“Slow down!” Dad patted her shoulder. “It’s OK. They’re just going to want to check that our road isn’t too busy. And that we’re happy to put a cat flap in the kitchen door, that kind of thing.”

that we don’t have children who won’t know how to behave around a cat,” Mum said, eyeing Ben grimly. “A lady from the centre is coming to see us this evening, and we’ll all have to show her that we’re
, Benjamin Williams.”

Ben scowled, and Olivia looked at him warily. Ben wasn’t sensible at all. In fact, he was the least sensible person Olivia had ever met.

How were they ever going to convince the lady from the Rescue Centre that they were the right owners for a kitten?

“I’ll give you this week’s pocket money,” Olivia said desperately.

Ben raised one eyebrow.

“And my Saturday sweets too! But you have to promise to be on your absolute best behaviour. Actually, don’t even talk! Or – or move!”

Ben zipped his lips with his fingers,
and smirked at her, but Olivia wasn’t sure she could trust him.

“Oh, there’s the doorbell! Shall we go and answer it, or let Mum?” Olivia twisted her fingers together nervously. She so wanted to make a good impression.

“Mmmpfl.” Ben made a strange grunting noise, and Olivia stared at him.

He shrugged. “Well, you said not to talk!”

“That doesn’t mean make stupid noises! If she asks you a question you have to say something.”


“Fine, I’m keeping my pocket money.” Olivia marched down the stairs feeling furious. If Ben managed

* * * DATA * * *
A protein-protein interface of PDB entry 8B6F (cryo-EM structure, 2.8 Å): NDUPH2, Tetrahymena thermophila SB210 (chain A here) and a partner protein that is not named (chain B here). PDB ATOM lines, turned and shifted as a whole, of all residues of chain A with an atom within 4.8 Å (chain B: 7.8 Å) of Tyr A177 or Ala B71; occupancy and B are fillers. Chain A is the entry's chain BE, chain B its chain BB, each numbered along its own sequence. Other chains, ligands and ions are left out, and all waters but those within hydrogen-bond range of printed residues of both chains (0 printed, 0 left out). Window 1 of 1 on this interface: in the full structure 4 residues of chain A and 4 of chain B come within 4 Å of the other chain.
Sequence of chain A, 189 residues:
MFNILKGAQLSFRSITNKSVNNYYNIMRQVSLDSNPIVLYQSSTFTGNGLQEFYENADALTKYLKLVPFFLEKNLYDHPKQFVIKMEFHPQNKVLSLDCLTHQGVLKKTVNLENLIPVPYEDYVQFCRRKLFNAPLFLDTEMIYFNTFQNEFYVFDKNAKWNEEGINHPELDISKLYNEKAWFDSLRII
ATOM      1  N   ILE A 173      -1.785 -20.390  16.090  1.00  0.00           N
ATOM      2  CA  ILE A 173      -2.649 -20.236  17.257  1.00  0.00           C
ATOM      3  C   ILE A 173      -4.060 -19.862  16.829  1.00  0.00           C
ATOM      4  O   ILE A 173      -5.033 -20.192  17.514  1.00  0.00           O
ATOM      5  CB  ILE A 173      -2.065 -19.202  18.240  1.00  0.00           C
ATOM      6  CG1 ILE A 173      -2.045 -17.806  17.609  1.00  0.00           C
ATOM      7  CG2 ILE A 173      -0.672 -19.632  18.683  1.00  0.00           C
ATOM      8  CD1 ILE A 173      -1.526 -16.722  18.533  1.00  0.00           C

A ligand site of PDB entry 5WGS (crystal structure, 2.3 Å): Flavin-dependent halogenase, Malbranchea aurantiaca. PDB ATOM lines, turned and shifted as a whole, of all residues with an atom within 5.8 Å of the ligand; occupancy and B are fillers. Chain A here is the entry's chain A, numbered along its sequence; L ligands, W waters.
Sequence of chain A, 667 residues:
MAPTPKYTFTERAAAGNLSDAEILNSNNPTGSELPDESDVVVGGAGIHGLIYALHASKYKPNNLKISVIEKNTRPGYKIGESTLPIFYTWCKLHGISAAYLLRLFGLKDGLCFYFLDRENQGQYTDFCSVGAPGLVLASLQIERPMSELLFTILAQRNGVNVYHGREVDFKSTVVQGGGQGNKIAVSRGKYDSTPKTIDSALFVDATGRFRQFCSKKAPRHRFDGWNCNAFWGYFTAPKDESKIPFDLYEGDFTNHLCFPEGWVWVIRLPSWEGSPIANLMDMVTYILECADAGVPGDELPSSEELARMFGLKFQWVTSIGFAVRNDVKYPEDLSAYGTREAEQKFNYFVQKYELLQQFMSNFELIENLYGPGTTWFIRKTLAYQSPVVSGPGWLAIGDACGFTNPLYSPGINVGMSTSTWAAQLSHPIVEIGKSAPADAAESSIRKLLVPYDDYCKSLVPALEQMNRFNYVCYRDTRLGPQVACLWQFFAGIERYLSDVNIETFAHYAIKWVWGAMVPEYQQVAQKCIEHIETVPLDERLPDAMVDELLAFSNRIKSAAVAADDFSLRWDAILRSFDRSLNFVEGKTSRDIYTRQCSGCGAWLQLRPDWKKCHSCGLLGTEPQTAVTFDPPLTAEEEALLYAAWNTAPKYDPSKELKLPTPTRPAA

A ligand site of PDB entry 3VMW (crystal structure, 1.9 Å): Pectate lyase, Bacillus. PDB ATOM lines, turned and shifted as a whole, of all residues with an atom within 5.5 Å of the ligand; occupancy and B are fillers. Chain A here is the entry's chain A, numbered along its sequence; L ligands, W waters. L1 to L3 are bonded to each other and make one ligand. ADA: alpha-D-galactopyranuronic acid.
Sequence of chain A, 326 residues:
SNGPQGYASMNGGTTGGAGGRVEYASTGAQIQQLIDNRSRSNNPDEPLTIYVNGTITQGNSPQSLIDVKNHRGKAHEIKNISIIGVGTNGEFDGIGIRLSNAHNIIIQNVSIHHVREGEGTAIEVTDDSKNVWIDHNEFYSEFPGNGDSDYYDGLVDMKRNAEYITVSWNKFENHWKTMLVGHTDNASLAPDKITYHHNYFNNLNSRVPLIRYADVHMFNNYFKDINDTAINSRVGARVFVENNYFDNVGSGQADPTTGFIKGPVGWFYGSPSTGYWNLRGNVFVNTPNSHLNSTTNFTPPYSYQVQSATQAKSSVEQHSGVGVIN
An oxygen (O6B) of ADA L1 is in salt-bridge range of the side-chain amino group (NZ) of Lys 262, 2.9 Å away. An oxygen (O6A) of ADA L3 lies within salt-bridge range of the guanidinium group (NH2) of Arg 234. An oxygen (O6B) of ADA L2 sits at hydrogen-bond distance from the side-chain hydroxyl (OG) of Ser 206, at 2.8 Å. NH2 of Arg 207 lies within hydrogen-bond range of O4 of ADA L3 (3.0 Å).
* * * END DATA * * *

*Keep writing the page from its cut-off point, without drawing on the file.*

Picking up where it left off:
to mess this up, she was never going to forgive him. Ben followed her, sniggering.

Mum was just answering the door to a friendly-looking lady in a Rescue Centre fleece.

“Hi. I’m Debbie, from the Cat Rescue Centre.”

“Thanks for coming. I’m Emma and this is my husband, John, and this is Olivia and Ben.” Mum led Debbie into the living room, and Olivia and Ben followed behind. Dad went to put the kettle on.

“It seems like a fairly quiet area.” Debbie made a note on the sheet she was holding. “Not too many cars.”

“Lots of people around here have cats,” Olivia put in hopefully.

Mum laughed. “And Olivia is friends with all of them!”

Olivia perched nervously on the edge of the sofa. Ben was sitting on the sofa arm, and for once he didn’t look as though he was planning anything silly. Olivia crossed her fingers. “Are there really kittens at the Rescue Centre right now?” she asked Debbie shyly.

Debbie nodded. “Two litters, actually. One’s mostly ginger and white, and the other litter are a smoky grey. They’re all really sweet.”

Olivia’s eyes shone as she imagined sitting on the sofa, just like she was now, but with a tiny grey kitten purring on her lap.

Debbie went through a long list of
questions, checking how much time the kitten would be left alone, and that Olivia’s mum knew they’d have to pay for vet’s bills. Olivia could see the list if she leaned over, and it mostly had ticks in the boxes. Hopefully Debbie would say yes!

Just as Debbie was handing Mum some leaflets about pet insurance and flea treatments, Dad came in with a tray of tea. He passed the cups round, then he sat down on the sofa next to Olivia. There was a sudden, very loud, very rude noise, and Dad jumped up, his face scarlet.

Ben practically fell off the sofa arm he was laughing so much, and Olivia pulled out a whoopee cushion from behind Dad.

“Ben!” Mum sounded horrified.

“I’d forgotten it was there, sorry,” Ben said, but he didn’t look very sorry at all.

Olivia looked over at Debbie, her eyes starting to burn with tears. Did having a stupid, rude big brother mean no kitten?

But Debbie was giggling. “I haven’t seen one of those in ages. My brother used to do that all the time.” Then she looked serious. “A kitten really is a big responsibility, though. And everyone in the family has to be prepared to help care for it properly.” She was staring at Ben, who looked embarrassed.

“I will look after it, I promise,” he muttered.

Debbie nodded. “Right then.” She signed her name in swirly letters across the bottom of the form. “You can come and choose your kitten tomorrow!”